Species: Lagenorhynchus acutus
2 to 2,5 meters.
150 to 200 Kg.
At least 17 years, likely longer
Description: White sided dolphins are toothed whales, or odontocetes. They most easily identified by the sharply defined, narrow white patch that runs along their flanks beginning below the dorsal fin. The white patch ends abruptly and is continued by a yellow-tan patch that runs towards the flukes. The dolphins' short beak, back, falcate dorsal fin and flippers are black and their ventral sides are white. Like all dolphins, Atlantic white sides have rows of sharp, conical teeth along their upper and lower jaws which they use to catch their prey.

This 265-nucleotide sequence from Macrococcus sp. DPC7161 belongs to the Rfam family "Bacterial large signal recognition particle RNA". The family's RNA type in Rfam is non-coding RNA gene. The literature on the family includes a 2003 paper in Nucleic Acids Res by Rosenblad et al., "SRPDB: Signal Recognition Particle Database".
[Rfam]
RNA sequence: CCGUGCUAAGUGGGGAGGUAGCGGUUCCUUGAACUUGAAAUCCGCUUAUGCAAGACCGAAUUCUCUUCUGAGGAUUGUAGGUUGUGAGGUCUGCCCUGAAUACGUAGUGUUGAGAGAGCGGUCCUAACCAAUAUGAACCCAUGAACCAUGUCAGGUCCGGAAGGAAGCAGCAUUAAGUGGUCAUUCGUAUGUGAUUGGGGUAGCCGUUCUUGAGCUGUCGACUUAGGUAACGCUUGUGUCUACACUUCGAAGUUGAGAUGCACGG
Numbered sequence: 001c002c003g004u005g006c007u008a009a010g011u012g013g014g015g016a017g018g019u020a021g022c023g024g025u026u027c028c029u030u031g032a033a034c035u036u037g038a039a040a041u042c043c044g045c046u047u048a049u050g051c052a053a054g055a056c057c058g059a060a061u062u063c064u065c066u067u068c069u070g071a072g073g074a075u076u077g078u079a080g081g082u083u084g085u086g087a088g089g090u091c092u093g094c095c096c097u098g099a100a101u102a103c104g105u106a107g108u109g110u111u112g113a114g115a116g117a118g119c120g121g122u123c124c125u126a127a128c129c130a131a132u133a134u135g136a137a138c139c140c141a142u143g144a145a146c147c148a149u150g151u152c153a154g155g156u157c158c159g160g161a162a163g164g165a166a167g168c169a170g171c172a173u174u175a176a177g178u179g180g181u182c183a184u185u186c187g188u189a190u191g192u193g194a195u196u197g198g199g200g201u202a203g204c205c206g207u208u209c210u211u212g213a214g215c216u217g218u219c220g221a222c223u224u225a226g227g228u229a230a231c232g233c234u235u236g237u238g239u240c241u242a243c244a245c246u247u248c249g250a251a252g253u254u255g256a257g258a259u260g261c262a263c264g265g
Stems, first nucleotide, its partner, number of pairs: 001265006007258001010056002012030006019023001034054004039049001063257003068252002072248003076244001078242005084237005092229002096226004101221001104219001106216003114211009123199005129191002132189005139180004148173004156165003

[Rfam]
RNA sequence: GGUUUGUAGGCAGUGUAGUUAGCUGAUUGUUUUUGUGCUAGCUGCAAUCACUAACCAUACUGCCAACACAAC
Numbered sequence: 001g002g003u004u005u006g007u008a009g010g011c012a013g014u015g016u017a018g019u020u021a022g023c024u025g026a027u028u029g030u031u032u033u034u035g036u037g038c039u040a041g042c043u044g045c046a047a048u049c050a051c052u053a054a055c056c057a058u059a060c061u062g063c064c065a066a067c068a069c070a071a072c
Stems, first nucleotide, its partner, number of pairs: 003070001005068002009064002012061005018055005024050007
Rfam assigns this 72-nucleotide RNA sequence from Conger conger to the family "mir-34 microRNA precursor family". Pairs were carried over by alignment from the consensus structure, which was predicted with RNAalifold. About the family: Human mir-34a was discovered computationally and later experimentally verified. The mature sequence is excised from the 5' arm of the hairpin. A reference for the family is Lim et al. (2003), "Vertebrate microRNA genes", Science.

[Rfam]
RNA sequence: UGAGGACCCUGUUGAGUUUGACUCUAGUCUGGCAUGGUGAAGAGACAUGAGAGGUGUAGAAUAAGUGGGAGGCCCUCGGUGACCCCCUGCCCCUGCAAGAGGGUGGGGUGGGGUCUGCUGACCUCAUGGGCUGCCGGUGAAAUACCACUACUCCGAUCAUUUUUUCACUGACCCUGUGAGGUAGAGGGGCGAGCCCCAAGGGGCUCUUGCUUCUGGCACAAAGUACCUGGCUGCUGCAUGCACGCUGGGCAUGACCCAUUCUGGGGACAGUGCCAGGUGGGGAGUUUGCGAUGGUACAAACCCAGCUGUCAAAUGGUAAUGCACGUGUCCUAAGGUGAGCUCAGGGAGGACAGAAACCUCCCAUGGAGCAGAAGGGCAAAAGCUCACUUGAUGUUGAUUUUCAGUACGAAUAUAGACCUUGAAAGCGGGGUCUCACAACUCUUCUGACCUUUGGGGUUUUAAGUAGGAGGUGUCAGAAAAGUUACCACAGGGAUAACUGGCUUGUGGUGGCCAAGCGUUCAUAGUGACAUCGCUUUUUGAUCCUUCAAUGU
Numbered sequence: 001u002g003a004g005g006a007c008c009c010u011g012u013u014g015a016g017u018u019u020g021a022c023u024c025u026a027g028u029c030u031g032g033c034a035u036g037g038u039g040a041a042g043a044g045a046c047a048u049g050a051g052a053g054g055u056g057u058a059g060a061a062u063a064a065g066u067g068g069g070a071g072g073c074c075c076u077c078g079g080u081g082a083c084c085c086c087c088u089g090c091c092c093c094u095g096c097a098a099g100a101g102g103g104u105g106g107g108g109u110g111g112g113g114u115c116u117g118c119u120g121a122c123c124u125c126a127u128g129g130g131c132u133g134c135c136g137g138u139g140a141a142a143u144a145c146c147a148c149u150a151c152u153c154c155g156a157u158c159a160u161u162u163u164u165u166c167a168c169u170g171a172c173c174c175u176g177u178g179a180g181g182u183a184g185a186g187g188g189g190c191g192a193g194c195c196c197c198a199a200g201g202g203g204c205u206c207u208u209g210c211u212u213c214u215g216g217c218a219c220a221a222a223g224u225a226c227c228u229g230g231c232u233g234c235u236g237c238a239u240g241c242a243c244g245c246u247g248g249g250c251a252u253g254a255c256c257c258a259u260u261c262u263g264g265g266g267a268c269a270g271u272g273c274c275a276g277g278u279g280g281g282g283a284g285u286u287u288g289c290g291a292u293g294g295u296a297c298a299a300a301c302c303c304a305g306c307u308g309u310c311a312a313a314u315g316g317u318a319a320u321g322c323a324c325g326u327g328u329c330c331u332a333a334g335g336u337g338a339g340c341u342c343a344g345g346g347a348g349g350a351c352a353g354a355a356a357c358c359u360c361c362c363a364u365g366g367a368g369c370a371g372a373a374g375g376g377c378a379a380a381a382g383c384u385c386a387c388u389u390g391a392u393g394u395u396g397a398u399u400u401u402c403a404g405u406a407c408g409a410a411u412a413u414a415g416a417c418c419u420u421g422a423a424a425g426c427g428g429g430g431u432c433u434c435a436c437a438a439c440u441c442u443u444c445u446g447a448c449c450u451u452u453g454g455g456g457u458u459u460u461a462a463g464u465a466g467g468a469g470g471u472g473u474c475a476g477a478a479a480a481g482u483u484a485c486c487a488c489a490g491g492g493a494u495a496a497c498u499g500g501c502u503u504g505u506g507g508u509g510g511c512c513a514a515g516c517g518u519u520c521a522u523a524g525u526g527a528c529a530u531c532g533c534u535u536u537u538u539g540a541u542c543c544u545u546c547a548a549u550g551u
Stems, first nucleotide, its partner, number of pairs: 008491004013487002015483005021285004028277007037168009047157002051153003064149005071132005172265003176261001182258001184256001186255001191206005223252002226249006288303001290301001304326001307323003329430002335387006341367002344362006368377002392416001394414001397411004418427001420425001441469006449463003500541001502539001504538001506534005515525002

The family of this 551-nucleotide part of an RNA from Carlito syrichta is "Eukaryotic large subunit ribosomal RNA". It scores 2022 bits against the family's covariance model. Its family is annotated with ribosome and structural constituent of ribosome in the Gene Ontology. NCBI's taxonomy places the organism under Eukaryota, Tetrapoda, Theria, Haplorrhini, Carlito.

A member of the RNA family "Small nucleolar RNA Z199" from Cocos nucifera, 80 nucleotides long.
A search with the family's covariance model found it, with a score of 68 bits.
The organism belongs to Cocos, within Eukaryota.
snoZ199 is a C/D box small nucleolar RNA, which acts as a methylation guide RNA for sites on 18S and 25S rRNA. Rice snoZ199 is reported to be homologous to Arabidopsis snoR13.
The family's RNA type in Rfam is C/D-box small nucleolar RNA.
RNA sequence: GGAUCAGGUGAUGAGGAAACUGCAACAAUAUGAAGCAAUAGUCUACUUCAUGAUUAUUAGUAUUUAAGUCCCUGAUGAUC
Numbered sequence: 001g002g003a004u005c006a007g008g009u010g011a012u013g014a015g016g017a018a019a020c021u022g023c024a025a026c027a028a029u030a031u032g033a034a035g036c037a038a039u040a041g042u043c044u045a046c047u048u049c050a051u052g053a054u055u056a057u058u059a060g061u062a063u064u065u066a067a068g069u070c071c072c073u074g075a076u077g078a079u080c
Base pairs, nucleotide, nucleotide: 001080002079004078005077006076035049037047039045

Diet: squid, variety of pelagic fishes including sand lance, herring, hake and smelt, and occasionally benthic crustaceans.
Behaviour: Gregarious and highly social species that live and travel in groups of 5 to 500 individuals. Atlantic white sided dolphins are a common sight in the waters of the St.
Lawrence during the summer, sometimes in pods of over 100 animals leaping and
playing. As toothed whales, Atlantic white sides and other dolphins have the ability to use echolocation to find their prey in deep, murky waters. The dolphin emits clicks produced in their sinus cavities and direct them out into the water column through their melon, or forehead, where the sound waves bounce off objects and allow the dolphin to acoustically visualize where its prey is and what kind of fish it is.